Herewith three items of pandemic news you may have missed recently: Two more Russian vaccines; a primer on T-cell immunity; and fabulous results from a real-world study of vaccine effectiveness. Plus news briefs and two fripperies.
90% effective in the real world
By now you have heard that a study of vaccine effectiveness outside of a formal trial concluded that the two mRNA vaccines provide 90% protection against infection after two shots.
Note the italics. The vaccines were all designed to prevent severe outcomes of Covid-19: hospitalization, ICU admission, death. This they do splendidly. What couldn’t be guaranteed is sterilizing immunity against infection with the SARS-CoV-2 virus. And, in line with earlier indications out of Israel and the UK, the vaccines do indeed provide that.
Volunteers enjoyed 80% protection even after a single shot of the two-dose vaccines.
Helen Branswell of Stat News summarized the results this way:
The implications are vast and all positive. Herd immunity might be reachable. As this news spreads, more of the vaccine hesitant may be convinced to roll up their sleeves.
The study subjects were nearly 4,000 front-line and essential workers — teachers, firefighters, police, health-care staff — in six states. During the worst of the winter pandemic peak, from mid-December to mid-March, they took nasal swabs or saliva samples at home and sent them for processing. This methodology caught asymptomatic and pre-symptomatic infections — 58% of the total — as well as symptomatic Covid-19, which was the basis of most previous studies.
The study so far has nothing to say about the impact of viral variants. The researchers are sequencing samples and will have a follow-up on the subject in a month or so.
T-cell immunity 101
On the most recent This Week in Virology podcast, TWiV #736, guest Alessandro Sette of the La Jolla Institute for Immunology discourses on T cells, the aspect of the immune system of which he has made a career. Sette and his team at La Jolla recently released a preprint, now in peer review, which reports:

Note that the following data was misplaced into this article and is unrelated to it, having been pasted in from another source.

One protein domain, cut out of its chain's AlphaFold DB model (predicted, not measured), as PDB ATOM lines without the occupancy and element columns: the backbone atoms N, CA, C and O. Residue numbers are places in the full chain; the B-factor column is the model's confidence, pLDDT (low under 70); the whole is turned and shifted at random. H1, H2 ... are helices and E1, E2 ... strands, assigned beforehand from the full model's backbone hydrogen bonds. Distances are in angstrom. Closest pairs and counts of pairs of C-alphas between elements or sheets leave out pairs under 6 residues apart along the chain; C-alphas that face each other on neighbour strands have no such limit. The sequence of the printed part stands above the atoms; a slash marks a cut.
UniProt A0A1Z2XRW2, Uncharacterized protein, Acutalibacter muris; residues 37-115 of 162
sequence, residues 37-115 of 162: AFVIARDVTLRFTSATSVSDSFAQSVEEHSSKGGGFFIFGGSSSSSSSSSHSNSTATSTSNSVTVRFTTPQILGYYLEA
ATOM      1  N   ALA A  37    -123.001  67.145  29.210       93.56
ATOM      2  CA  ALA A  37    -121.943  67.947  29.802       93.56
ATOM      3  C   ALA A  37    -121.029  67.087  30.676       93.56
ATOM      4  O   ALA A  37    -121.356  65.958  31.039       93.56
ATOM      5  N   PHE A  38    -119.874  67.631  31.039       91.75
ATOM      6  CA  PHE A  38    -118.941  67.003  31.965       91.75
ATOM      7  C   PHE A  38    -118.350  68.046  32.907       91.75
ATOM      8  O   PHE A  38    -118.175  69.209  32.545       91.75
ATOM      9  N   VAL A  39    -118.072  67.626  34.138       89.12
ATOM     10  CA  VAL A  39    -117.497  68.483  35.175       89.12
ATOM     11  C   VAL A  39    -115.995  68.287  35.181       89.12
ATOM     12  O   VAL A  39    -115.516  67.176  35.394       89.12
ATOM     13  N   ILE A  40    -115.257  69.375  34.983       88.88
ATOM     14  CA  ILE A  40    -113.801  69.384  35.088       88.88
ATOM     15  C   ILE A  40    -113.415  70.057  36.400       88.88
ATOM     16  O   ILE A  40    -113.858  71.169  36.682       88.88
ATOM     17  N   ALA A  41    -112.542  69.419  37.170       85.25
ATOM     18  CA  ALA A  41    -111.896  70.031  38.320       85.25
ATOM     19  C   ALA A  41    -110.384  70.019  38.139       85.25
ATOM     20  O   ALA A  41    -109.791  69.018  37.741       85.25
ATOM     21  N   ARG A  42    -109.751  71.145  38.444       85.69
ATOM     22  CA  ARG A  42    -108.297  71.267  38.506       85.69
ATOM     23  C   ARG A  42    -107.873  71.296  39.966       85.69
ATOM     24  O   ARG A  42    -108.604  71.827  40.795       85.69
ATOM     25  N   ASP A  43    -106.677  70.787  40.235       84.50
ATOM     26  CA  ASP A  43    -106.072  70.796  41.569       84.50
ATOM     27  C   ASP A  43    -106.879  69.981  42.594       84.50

This is excellent news, and should put to rest the minds of all those (like me) who have been hearing news of decreased efficacy of antibody responses in the presence of the viral variants. Antibodies are but one arm of the human immune system; in fact they represent the one that is the easiest to study.
Another reason why I wanted to commend this TWiV episode to you: In it Sette gives the most comprehensible explanation of what happens when the immune system encounters SARS-CoV-2 that I have yet heard. If you have any interest at all in bolstering your understanding of the role of T cells in human immunity, devote 8-1/2 minutes of your time to this video beginning at 0:07:30.
And the final reason for linking this TWiV: the host reads a letter I wrote to the podcast (not my first letter but first time on-air). In fact what I wrote to them was a poem, to be sung to the tune of Mister Sandman.
Vincent Raciniello’s dramatic reading (none of the hosts wanted to sing it) starts at 1:45:23. I got a public pat on the back for mentioning T cells.
Two more Russian vaccines
Like the US and China, Russia has a number of vaccines in the development pipeline (reports indicate upwards of 20). The German broadcaster Deutsche Welle is running a profile of the next two to advance after the widely covered Sputnik V.
In a Russian tradition that hasn’t changed since the Soviet era, not much news has emerged from the country about these vaccines, which are called EpiVacCorona and CoviVac. (Confusingly, another vaccine under development, by Codagenix of New York, is named Covi-Vac. Even more confusingly, sometimes the Russian offering is spelled with the hyphen.) Also in the Russian tradition, both Sputnik V and the emerging vaccines have been authorized by government authorities long before Phase III trials have produced results.